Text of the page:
Socially Aware Wedding

After many months of ‘will they?’, ‘won’t they?’, my cousin Dahlia has finally decided to get married. For most of our family this is the long-awaited signal for general rejoicing, but for me it’s the time to enter a state of encroaching gloom. Not because of the people involved—he seems a nice enough guy and she’s very happy—but only because of the wedding event itself. I should explain… Over the last 5 years Dahlia has become progressively green and liberally argumentative while he’s the leading blogger for hashtag #PlanetEarth. I believe I can therefore forecast their wedding plans with 100% accuracy…

Let me start with the pre-invitation messages from all of their several hundred Facebook ‘Friends’. I say ‘Friends’ advisedly because she hasn’t met many of them. He probably imported most of them from an anonymous online Russian wedding list as they’re simply fake digital links to boost their ‘Likes’ ratings and approvals. Over months, this will grow into a self-congratulatory Facebook Timeline of ‘Our Wedding’—an avalanche of digital drivel in which both can wallow in a fuzzy warmth of anticipation.

Next, I might receive an actual written invitation—well, not actually hand written of course. It’ll be to ‘Our Dear Uncle’ on recycled brown rice paper using that flaky ‘Blue Romance’ font on iPads, and printed with acid-free ‘be kind to squid’ computer ink. Yes, I’m sure you can tell how I feel about it all…

Dahlia’s dress will no doubt be a gown of organic canvas with natural non-toxic to bee dyes. It would be even more PC if she wore her mother’s old wedding dress (good recycling) but I read on Twitter (#WeddingMum) that it’s got loads of plastic beads on it, so that’s a non-starter! In fact, I can absolutely guarantee one thing about this forthcoming nuptial event: it will be the World’s first 100% Plastic-Free Wedding. This is so important to both of them, it’ll be printed on the invitation and re-Tweeted around their closed digital universe with a degree of smug satisfaction.

Dahlia was never particularly religious but if she does get married in a church, it’ll be to keep her mother happy. That’s about the only thing her mum will be happy about… she certainly won’t like some of the hymns (‘Women Of The World Unite’) which will maybe be listed as ‘Hers’ rather than ‘Hymns’. I’m not sure about the anthem sung by the imported Maori choir which is to be a choral adaptation of “#MeToo”, the musical. If the local vicar allows it, the address from that nice old Buddhist monk the couple met when back-packing in Nepal last year might be OK, although paying for his first-class air ticket and four-star hotel accommodation seems somewhat overly generous. But the last straw will be the appearance of the groom’s hippy-haired older sister, a guitar toting ageing folk singer. She will no doubt ‘sing’ in a quavering sickly flat voice about Dolphins and Freedom in a vomit-inducing musical turn. I am reminded of a similar scene in ‘Four Weddings and a Funeral’…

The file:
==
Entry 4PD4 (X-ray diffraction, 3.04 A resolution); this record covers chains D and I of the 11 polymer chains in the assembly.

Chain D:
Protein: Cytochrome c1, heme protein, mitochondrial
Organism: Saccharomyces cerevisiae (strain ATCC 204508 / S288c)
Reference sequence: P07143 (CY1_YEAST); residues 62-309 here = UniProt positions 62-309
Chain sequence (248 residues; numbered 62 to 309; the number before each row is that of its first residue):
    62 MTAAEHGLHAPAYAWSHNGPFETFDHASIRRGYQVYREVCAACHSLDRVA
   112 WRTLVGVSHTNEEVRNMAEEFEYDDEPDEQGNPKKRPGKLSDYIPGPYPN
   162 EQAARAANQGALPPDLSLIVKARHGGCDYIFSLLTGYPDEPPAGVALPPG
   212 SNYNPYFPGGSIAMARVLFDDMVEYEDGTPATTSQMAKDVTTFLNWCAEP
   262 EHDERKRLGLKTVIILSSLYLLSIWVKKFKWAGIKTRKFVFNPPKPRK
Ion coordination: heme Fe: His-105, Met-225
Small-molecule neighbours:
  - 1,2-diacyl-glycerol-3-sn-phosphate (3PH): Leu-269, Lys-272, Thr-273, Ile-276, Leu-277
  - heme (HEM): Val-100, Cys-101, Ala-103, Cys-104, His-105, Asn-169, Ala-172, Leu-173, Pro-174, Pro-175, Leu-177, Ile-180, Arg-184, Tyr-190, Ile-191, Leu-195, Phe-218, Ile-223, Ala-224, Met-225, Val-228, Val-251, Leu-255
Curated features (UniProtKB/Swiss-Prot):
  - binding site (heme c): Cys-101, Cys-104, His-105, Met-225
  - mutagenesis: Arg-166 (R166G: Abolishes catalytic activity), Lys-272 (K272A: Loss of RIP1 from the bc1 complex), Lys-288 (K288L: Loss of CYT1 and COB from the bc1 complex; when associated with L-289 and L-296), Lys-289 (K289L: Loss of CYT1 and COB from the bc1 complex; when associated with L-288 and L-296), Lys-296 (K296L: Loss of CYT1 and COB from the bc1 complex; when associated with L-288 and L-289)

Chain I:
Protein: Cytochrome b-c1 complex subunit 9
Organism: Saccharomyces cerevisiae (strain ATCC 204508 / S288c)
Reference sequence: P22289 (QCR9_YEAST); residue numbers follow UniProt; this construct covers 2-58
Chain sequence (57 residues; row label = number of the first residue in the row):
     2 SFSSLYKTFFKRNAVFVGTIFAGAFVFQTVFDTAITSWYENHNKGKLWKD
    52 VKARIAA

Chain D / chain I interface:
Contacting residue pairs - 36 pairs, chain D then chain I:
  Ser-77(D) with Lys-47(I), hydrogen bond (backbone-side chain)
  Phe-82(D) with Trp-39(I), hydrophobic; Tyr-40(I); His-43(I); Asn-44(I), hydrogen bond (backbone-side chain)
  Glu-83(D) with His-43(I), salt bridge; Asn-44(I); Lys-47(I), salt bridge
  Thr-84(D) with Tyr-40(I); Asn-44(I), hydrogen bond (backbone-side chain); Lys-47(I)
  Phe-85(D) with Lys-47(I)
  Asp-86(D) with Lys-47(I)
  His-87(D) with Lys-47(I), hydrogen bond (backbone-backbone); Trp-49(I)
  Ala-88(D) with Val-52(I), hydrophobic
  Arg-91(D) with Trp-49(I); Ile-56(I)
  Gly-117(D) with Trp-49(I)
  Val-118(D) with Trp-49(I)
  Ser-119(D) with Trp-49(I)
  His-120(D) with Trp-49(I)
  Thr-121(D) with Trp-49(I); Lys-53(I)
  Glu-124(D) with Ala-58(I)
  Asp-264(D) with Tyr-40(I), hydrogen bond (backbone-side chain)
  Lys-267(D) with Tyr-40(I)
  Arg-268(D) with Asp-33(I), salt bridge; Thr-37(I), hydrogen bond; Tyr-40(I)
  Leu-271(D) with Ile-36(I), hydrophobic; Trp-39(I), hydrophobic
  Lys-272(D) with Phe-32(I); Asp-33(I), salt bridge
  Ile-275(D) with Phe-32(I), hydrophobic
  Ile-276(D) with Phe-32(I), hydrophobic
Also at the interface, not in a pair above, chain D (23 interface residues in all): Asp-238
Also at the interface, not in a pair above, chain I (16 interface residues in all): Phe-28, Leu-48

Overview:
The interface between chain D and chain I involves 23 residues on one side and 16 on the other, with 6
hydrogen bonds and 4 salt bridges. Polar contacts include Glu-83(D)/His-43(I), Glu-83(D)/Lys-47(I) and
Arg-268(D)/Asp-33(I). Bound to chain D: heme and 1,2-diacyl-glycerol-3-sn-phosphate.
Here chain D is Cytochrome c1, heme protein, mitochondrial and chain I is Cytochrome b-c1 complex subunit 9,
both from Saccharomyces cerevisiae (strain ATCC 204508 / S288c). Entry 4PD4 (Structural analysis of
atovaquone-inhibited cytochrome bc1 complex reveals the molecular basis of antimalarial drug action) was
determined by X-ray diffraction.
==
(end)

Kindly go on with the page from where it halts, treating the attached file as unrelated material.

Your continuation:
Hopefully the confetti might be blown bubbles or recycled paper aeroplanes which would be original and fun, but I read it’s going to be organic popcorn. Groan… At least hungry guests can nibble their confetti while they wait for the endless movies, galleries of digital photos, WhatsApp video calls and tweets being recorded on the glowing rows of iPhones—before being despatched electronically worldwide.

During the reception with tasteless vegan tofu canapés and plates made of recyclable bamboo (only 2 years to grow in sustainable forests), the guests can sip their organic kiwi and pumpkin cordial from native pottery mugs (£1 to charity for every fragile mug dropped and smashed). Naturally, the bride and groom will then depart on bicycles to save global energy, at which point guests can thankfully retire to a local bar and have a few real pints of ale instead of the ghastly organic mead (with aftertaste of synthetic cough syrup) which was the only alcohol served at the wedding.

Yes, this is to be social recycling on a grand scale. The cake and food are made from reprocessed soya bean while the clothes and the decor are re-salvaged from second hand shops (which is definitely a Good Thing). All the flowers are potted plants to be taken home and enjoyed later. Everything can hopefully be reused. I hope for her sake, she doesn’t take the reconditioning too far. She could take comfort from the fact that, if the marriage doesn’t work out, she could recycle her entire wedding for another go. She could also try recycling her entire life.

As you will have gathered, this is not an event I’m looking forward to. But it’s OK, because I won’t be going. Since they’re getting married in New Zealand, it’s rather too far to go. And what’s more, that’s sufficiently far away for her not to be able to read this piece in the Marshwood Vale mag.